An Illinois beef farmer shares what makes a great steak
When you think about what makes a really great steak, you might think of a cut of meat that is juicy, tender, flavorful. You might not think as much about how that animal was raised, what it ate or how it was cared for. But, achieving those characteristics of juicy, tender, and flavorful start with Illinois beef farmers like me and doing what is right for the animals we raise.
Farming for me is a major family (and friend) affair. I farm in southwest Illinois with my wife Lauren, my brother and sister-in-law Adam and Emily and their two sons Jeffrey and Henry, my mother Rosemary, and a good friend Tyler Bauer and his wife Kasey and son Clayton.
Together we raise Angus beef cattle from the time they are weaned from their mothers until they go to another stop in the beef supply chain where they are fed to market weight. We also grow corn, soybeans and wheat, and own and operate Bagley Farms Meat Market, offering an array of fresh and frozen meat, cheeses and local produce when it’s available. My brother and I are fifth-generation farmers.
So, as Illinois beef farmers, you could say we know a thing or two about achieving the perfect steak. Actually, many factors go into raising a product that makes for a quality steak.
A great steak starts with science
It’s important to select the very best genetics when considering beef cattle breeding options. We have models that help us to predict qualities like growth, weight and characteristics like marbling and ribeye size. In fact, Illinois beef farmers use all kinds of technology to raise high-quality beef. Researching genetics is why we’ve personally chosen to raise purebred Angus; we believe nothing beats Angus beef.
Quality meat is achieved with quality animal care
From there, it’s all about making sure that animal is cared for properly throughout its life. Diet is extremely important to ensure that the animal possesses enough body fat to produce a tender, well-marbled steak. Our cattle eat a combination of feedstuffs, depending on the stage of production. They eat a very high fiber diet of grass, soybean hulls and oats from three months to about 12 months. At that point, the starch in their diet is increased by adding corn and corn byproducts such as corn gluten feed or distillers grains (both by-products of corn processing during human food production or ethanol production).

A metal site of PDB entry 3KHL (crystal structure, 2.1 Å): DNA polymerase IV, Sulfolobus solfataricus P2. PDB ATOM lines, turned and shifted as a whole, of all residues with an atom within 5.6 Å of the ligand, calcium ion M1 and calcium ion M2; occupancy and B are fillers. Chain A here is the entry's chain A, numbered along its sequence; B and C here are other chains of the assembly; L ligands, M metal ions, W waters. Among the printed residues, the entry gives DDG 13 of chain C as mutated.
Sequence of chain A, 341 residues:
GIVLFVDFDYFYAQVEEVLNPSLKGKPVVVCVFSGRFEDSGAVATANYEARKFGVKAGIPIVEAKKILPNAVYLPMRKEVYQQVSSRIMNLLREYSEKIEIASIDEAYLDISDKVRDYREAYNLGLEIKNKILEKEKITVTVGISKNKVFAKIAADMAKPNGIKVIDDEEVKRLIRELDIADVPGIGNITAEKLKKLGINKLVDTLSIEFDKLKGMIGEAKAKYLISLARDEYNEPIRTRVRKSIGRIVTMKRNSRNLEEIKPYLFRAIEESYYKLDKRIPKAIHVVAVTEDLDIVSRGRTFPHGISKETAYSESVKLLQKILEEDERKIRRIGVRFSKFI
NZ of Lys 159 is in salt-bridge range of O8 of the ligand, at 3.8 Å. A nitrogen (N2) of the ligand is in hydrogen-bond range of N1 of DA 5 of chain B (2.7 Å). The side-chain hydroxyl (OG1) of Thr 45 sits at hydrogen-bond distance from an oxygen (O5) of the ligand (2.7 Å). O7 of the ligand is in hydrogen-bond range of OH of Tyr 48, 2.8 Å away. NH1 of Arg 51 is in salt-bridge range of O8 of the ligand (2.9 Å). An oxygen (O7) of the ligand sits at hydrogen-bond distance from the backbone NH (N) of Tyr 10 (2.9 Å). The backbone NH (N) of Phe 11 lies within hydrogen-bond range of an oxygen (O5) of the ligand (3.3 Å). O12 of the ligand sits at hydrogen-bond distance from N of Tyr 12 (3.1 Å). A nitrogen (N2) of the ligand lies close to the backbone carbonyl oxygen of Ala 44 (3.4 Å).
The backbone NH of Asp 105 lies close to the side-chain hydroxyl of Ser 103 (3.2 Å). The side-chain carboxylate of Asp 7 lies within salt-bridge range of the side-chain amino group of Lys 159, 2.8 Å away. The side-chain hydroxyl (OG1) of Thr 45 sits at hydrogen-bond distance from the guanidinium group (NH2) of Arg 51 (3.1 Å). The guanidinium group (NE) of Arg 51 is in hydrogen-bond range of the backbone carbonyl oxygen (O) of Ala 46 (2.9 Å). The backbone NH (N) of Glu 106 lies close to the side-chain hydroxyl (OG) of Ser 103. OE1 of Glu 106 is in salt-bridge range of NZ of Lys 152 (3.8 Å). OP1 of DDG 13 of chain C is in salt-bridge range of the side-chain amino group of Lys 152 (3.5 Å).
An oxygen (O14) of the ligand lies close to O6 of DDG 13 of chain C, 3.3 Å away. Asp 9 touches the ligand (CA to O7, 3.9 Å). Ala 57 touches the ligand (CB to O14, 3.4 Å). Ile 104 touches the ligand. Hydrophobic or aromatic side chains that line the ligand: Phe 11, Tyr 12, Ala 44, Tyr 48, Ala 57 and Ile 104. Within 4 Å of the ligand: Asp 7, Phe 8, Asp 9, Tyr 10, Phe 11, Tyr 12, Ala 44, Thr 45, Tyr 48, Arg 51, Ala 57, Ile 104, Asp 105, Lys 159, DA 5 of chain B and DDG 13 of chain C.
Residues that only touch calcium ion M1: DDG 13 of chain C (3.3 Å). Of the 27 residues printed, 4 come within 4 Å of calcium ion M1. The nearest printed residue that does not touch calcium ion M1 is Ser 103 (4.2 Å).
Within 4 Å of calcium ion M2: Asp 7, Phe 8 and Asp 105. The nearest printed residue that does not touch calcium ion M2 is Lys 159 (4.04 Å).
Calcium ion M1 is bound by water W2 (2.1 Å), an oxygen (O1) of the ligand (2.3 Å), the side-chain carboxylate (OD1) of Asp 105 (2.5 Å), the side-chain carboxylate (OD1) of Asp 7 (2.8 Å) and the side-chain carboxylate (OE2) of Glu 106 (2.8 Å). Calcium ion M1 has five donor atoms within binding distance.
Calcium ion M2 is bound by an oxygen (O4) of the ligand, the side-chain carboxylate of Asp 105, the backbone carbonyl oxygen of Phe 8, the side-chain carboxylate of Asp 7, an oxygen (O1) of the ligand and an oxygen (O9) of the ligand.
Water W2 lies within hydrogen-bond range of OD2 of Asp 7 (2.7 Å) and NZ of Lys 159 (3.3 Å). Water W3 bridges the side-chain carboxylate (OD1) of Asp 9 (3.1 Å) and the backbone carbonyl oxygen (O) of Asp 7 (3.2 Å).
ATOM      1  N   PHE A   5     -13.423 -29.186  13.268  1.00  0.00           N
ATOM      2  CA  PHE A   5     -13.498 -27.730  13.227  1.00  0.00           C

A common misconception is that cattle are either all grain-fed or all grass-fed, when in fact all cattle spend most of their lives on pasture/grass or a forage-based diet. Cattle that are “grain-fed” spend just a short amount of time eating a diet of corn and other grains, which helps improve meat quality and provides a more tender and juicier product. When it comes to labels like grass-fed and grain-fed, you can learn more here.
For us, achieving a great steak also means administering antibiotics when our animals are sick. It’s a topic I’m very passionate about. In fact, I would say it’s inhumane to not treat an animal when it’s sick. I try to think about in in the context of my two nephews and encourage others to do the same if they have kids. If one of them was sick and needed an antibiotic, I would absolutely give it to them. The same goes with the animals on our farm.
The antibiotics we use today have been through rigorous testing before they’re approved. We follow label directions closely for dosing, frequency and withdrawal periods (the time a farmer must wait after administering the antibiotic before selling the animal for harvest). I truly believe antibiotics play a critical role in helping Illinois beef farmers keep animals healthy and ensure they live the happiest, healthiest lives possible. Healthy, happy animals are productive animals. There is no financial incentive to not do what’s in the best interest of the animal, even if it means more work for us as farmers.
Picking out a great steak
As you can see, there are lots of things Illinois beef farmers do to raise a high-quality product. And when you’re at the meat counter or in the frozen aisle, there are things you can do to pick out a great steak, too:
- Look for a steak that is light cherry red in color, and make sure the fat deposits in and around the steak are white in color, not yellow.
- Ask your butcher if the steak has been aged. Wet-aging a steak for 30-45 days can significantly increase the tenderness of a steak – and very much improve the dining experience.
- Make sure the steak has a high degree of marbling (the little white flecks of fat within the muscle).
- Finally, take it home and cook it to a beautiful medium rare at 135 F internal temperature – and enjoy!
Who’s ready for steak? Tell us in the comments what your favorite cut is to buy!